As 7stud and others have pointed out, the basic problem is that you haven't organized your code in an OO way so "objectifying" it doesn't work like that. You first have to identify what the "things" are in the system you're building, and what properties they have. "Accounts" would probably be such a thing---a collection of account objects. You'd pass its constructor, "new() usually, a directory that it reads to determine what the accounts are called. If stuff lives in Twitter/$account/... you can generalize that and don't have to hardcode the list. Remember the whole OO dance is supposed to help with code reuse and if the code contains your account list it's not reusable at all. So the instance data would be e.g. a directory and a list of names. Then you could ask the Accounts collection for a list of account names and for an object representing a named account. The Account class wouldn't have to know that its configuration lives in a certain directory hierarchy, it just gets passed a directory by the Accounts collection and reads its files from there. "Lists" would probably be a class of its own that somehow deals with an Accounts object, though I don't understand well enough what a "list" is in this context.

      Playing with the code from perlboot should give you a better understanding of how to change your code organization so it actually benefits from OOP.

        Since I am using these subroutines to return arrays and hashes, they do not benefit from being made into something which looks like an object. I should rename the module to Twitter::Data, take out all of the $class variables and bless uses, and change the calls to it from Twitter::Objects->subName; to Twitter::Data::subName;. The module will still be useful since I will not have to copy and paste the same arrays and hashes in the thirty-odd scripts I have written using the data. Thank you for helping me see where I went wrong in my thinking.

        Have a cookie and a very nice day!
        Lady Aleena

      To expand on what mbethke said:

      Think of each of your accounts as an entity that is self (pun intended) contained - It has information about that account stored in it and has methods that know what to do with that information.

      Each of these entities could be an object, the template for which is defined by the class that you write like so:

      package My::Twitter::Account; use strict ; use warnings ; .... sub new { my $class = shift; my %parameter_hash; my $count = @_; %parameter_hash = @_; croak( "MISSING FILE : \n " . $useage_howto ) unless( $ +parameter_hash{ FILE } ) ; croak( "MISSING HEADINGS: \n " . $useage_howto ) unless( $ +parameter_hash{ HEADINGS } ) ; croak( "MISSING NAME : \n " . $useage_howto ) unless( $ +parameter_hash{ NAME } ) ; $parameter_hash{ DEBUG } = 0 unless( $parameter_hash{ DEBUG } ); my $self = { FILE => $parameter_hash{ FILE } , HERADINGS => $parameter_hash{ HEADINGS } , NAME => $parameter_hash{ NAME } , SOME_USEFUL_INFO_MAYBE => $other_useful_info , DEBUG => $parameter_hash{ DEBUG } , } bless( $self, $class ); dump( $self ) if( $self->{DEBUG} == 1 ); return $self; } ... Other Methods that deal with a SINGLE twitter account here.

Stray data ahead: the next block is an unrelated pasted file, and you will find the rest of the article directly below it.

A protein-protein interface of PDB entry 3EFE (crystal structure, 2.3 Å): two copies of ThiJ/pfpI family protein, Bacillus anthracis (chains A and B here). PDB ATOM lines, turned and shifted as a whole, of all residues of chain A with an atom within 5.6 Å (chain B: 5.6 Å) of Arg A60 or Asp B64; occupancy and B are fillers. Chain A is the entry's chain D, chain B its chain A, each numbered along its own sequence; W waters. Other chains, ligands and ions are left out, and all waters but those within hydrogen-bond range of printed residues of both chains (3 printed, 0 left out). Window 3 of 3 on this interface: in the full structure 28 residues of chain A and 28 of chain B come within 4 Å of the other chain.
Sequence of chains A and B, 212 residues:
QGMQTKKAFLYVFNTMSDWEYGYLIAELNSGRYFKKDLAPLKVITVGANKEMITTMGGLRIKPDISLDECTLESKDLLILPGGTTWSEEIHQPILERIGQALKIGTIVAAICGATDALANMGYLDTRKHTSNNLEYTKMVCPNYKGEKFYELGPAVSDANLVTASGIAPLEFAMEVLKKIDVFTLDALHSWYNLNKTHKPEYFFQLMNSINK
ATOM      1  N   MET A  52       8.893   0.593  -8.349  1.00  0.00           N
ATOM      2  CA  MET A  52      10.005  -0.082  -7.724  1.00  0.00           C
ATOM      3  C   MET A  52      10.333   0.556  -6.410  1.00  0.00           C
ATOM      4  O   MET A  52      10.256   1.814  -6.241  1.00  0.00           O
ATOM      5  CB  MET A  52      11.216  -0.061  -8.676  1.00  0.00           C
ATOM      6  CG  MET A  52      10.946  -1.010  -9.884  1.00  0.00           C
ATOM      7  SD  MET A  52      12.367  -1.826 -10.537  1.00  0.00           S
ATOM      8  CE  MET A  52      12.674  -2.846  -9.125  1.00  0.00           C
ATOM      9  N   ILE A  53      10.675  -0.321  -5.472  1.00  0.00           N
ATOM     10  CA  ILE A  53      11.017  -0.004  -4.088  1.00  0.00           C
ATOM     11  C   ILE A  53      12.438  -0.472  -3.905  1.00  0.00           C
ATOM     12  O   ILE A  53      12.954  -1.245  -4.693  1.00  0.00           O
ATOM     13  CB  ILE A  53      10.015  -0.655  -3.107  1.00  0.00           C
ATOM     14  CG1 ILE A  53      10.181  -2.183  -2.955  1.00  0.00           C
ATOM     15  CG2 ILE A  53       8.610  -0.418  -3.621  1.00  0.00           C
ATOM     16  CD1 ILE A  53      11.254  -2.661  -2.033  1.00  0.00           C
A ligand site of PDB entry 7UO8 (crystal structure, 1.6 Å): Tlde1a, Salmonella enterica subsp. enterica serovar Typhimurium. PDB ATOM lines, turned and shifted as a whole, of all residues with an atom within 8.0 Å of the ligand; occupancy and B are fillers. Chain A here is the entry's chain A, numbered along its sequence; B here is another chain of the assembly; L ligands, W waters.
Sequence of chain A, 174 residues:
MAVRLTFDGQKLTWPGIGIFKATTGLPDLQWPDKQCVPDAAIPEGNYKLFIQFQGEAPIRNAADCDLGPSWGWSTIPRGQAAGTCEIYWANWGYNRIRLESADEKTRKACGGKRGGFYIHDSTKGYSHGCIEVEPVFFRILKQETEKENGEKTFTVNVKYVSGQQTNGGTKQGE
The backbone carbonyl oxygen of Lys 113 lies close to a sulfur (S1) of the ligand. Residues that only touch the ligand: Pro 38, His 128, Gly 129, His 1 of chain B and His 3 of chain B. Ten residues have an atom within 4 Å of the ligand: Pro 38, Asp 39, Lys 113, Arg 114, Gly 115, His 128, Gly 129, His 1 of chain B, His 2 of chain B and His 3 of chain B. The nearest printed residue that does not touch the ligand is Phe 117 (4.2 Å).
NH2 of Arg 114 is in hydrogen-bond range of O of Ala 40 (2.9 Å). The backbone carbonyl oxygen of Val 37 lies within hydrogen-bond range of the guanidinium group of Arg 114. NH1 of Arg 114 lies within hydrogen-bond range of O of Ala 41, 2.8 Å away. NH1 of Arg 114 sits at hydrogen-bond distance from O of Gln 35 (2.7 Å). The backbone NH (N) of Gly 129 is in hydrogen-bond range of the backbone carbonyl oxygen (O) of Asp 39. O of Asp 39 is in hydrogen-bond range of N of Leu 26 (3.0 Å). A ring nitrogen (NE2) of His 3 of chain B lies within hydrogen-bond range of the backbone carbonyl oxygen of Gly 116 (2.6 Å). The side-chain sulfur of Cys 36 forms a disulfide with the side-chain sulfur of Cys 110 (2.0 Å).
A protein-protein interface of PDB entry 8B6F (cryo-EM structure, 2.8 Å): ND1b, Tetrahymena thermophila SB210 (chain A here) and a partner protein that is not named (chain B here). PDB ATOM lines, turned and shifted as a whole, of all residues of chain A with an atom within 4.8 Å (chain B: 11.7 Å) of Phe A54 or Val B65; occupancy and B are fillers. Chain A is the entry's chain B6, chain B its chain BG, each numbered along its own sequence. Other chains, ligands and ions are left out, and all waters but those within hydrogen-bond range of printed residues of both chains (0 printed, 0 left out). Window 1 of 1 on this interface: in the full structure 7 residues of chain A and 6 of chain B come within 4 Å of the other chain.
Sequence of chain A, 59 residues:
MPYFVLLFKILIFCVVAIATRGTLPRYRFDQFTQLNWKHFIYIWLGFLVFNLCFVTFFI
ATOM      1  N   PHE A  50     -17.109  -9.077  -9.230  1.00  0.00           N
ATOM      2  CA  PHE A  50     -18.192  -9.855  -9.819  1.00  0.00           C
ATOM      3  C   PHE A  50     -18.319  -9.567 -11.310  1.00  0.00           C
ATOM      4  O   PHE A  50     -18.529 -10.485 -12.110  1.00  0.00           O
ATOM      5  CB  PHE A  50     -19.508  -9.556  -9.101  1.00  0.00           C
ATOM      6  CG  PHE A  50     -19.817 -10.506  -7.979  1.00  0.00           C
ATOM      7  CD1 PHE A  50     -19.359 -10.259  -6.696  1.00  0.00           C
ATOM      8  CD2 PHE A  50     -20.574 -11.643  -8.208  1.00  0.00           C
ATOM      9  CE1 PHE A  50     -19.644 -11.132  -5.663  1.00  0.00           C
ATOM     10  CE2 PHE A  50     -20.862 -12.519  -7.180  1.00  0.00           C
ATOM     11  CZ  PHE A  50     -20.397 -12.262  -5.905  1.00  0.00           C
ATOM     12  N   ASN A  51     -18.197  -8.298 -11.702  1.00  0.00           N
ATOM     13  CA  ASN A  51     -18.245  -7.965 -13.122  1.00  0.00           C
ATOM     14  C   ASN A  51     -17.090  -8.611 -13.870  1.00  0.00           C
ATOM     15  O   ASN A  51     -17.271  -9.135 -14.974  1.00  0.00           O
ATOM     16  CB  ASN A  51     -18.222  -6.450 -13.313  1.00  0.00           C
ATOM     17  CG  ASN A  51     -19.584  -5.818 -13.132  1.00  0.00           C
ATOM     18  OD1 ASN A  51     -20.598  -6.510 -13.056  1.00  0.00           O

Now that we have something to deal with a single account we can combine these either into a second package or decide to use them in a non-OO way. Lets do the First:

      package My::Twitter::AllAccounts; use strict ; use warnings ; ... blah blah blah sub new { my $class = shift; my %parameter_hash; $parameter_hash{ DEBUG } = 0 unless( $parameter_hash{ DEBUG } ); my @twitter_accounts ; my $self = { TWITTER_ACCOUNTS => \@twitter_accounts , DEBUG => $parameter_hash{ DEBUG } , } bless( $self, $class ); dump( $self ) if( $self->{DEBUG} == 1 ); return $self; } sub add_twitter_account { my $self = shift ; my $name = shift ; my ( $file, $headings ) = _function_that_gets_files_and_headi +ngs(); # This can also be inside the Twitter::Account class. my $twitter_account = new My::Twitter::Account( NAME => $name , FILE => $file , HEADINGS => $headings , ); push( @{ $self->{ TWITTER_ACCOUNTS } }, $twitter_account ) ; return 1; }

      Now we have a way to store a single twitter account and a way to store the collection we can do things like:

      my $twitter_data = new My::Twitter::AllAccounts() ; my @accounts = qw( Lady_Aleena LadyAleena_ABC LadyAleena_CBS LadyAleena_FOX LadyAleena_NBC LadyAleena_SyFy LadyAleena_TNT LadyAleena_USA LadyAleena_TV LadyAleena_eros LadyAleena_home LadyAleena_test ); foreach my $account ( @accounts ) { $twitter_data->add_twitter_account( $account ); }

      Of course the really fun part begins now:

      # Am assuming you move your functions into the correct classes and wri +te some ... But the below is just for illustration. $twitter_data->reload_account_data( $account_name ); $twitter_data->get_sum_of_all_accounts(); $twitter_data->remove_twitter_account( $account ); $twitter_data->temporarily_ignore_accounts( [ account1, account2 ] ); $twitter_data->get_sum_of_all_accounts(); $twitter_data->stop_ignoring();